Three-fourths of teenagers in the child welfare system have run into trouble with the law, and half wound up in detention, a new study finds.
Substance abuse, mental health problems, truancy and sexual abuse permeated the lives of abused and neglected children who were delinquent during 2001-02 in Maricopa, Pima, Coconino and Cochise counties, the Arizona Dual Jurisdiction Study found.
Commissioned by the Arizona Supreme Court, the twoyear National Center for Juvenile Justice study also found that children who were wards of the court were twice as likely to be accused of a subsequent crime than kids who were not and twice as likely to wind up at one of the state’s juvenile lockups.
Collaboration among state agencies and juvenile courts, better assessment of the kids, more training and more funding are among the report’s recommendations.
Nearly 1,000 Maricopa County youth are delinquent and dependent, which means their parents have either temporarily or permanently lost custody of them. On average, the study said, they had been in 11 different foster care placements.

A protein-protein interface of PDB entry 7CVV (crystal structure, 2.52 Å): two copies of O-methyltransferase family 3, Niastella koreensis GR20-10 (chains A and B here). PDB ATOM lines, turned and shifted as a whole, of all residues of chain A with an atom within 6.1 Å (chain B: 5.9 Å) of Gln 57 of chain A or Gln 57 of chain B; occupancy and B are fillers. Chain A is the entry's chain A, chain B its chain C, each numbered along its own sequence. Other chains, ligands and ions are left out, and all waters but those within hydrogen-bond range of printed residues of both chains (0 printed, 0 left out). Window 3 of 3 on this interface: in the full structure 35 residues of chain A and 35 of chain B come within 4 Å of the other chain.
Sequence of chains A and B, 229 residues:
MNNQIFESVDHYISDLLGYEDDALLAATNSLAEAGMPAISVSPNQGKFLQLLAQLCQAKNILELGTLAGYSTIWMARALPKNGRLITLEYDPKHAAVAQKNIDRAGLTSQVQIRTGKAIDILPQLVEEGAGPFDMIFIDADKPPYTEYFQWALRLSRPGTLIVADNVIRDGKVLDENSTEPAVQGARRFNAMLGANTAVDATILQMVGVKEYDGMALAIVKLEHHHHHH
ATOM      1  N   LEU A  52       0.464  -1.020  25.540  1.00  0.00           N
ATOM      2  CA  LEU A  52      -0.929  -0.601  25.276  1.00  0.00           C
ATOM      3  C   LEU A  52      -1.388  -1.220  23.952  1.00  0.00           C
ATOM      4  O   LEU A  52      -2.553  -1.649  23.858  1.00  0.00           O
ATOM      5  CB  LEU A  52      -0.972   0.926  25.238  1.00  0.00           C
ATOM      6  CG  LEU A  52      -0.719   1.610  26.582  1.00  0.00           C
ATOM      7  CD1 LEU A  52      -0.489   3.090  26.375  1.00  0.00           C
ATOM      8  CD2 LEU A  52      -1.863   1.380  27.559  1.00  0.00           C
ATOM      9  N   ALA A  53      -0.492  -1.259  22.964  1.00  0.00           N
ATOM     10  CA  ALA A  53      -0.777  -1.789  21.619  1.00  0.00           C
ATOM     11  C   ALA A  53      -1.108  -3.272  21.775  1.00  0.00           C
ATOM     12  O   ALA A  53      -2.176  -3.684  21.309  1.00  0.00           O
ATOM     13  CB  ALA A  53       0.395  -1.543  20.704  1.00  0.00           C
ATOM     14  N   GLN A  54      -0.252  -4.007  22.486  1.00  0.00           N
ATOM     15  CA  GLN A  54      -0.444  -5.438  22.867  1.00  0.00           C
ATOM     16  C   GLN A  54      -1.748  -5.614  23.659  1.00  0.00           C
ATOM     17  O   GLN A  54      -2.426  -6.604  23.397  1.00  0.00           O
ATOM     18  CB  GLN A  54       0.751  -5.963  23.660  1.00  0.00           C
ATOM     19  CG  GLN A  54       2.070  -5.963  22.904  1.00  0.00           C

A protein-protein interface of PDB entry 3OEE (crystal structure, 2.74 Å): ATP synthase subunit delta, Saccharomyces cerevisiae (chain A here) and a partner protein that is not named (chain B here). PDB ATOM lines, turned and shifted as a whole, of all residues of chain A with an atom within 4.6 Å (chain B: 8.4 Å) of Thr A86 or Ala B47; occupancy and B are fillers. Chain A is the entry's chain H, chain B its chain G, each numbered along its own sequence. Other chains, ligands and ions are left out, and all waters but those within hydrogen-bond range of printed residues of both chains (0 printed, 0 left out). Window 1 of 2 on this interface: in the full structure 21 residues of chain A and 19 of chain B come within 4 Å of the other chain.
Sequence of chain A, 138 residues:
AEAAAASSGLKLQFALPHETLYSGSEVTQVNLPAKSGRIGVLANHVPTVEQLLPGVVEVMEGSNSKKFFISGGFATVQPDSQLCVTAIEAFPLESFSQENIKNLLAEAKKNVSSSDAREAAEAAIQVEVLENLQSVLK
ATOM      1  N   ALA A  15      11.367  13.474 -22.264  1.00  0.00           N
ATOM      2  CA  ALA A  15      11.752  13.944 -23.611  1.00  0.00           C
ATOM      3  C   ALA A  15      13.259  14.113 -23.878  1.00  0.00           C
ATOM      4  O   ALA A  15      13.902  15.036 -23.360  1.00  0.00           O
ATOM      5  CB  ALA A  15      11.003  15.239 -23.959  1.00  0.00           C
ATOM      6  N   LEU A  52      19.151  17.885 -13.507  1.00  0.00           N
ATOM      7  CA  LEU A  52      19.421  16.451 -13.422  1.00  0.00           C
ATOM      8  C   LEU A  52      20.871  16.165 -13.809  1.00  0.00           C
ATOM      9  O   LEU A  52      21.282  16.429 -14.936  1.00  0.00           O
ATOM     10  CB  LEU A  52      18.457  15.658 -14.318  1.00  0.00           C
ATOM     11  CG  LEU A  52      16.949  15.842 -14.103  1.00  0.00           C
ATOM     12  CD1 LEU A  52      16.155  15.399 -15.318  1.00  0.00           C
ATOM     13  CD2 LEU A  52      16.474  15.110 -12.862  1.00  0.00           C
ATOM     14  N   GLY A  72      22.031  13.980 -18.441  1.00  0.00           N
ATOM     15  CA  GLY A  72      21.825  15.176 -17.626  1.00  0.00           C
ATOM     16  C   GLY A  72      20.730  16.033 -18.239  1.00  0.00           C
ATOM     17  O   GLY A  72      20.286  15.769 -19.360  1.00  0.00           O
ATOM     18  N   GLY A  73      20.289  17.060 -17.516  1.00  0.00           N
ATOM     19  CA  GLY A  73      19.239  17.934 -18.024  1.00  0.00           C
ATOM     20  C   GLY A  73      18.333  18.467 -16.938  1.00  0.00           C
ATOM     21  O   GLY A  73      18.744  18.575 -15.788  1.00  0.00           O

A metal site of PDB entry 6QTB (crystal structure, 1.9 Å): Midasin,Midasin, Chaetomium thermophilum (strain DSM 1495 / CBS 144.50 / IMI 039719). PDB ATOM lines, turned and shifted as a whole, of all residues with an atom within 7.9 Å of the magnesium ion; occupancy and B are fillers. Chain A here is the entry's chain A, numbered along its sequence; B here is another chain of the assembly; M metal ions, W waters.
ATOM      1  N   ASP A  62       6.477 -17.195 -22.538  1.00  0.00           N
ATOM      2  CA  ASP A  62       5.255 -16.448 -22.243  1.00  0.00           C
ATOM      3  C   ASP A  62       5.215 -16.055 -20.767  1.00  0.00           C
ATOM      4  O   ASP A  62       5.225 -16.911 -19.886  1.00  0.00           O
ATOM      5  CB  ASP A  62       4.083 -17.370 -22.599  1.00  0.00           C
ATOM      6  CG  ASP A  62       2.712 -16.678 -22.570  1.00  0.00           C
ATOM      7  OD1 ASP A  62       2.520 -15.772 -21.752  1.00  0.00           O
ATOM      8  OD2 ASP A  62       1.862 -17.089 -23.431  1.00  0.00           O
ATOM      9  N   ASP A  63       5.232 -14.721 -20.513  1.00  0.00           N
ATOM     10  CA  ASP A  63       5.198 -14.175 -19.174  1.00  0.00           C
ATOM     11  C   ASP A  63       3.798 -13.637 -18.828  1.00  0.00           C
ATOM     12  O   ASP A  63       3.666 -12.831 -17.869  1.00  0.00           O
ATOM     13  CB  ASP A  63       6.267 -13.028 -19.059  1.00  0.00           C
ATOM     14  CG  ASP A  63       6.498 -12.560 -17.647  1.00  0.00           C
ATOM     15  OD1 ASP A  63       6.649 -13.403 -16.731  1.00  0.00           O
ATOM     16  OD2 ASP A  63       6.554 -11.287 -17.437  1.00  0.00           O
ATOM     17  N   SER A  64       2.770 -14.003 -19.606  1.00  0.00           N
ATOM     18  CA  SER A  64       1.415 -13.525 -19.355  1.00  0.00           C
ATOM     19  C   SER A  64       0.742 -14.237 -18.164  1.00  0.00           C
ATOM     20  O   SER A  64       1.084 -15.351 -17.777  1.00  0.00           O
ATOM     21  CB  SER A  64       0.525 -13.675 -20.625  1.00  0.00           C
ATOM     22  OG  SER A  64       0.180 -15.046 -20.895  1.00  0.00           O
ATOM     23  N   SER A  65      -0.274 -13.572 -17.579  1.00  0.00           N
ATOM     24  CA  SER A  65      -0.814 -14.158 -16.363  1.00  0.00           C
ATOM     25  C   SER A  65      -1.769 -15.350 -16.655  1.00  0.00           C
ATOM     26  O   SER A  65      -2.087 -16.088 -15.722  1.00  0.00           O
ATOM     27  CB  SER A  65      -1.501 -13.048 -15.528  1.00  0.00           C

In a review of case files, researchers found:
• Two-thirds of the girls had been sexually abused.
• Nearly two-thirds of the youth were diagnosed with severe mental health problems.
• Eighty percent of the juveniles had drug or alcohol problems.
• Eighty percent had parents who were substance abusers, 61 percent of the families had housing or financial problems, and more than half had at least one parent who served time in jail or prison.
The numbers are troubling, but not surprising, said Helene Abrams, chief for the county’s juvenile public defender’s office.
"Growing up without parents is very, very hard," Abrams said. "And when the substitute is the state, it’s just not the same."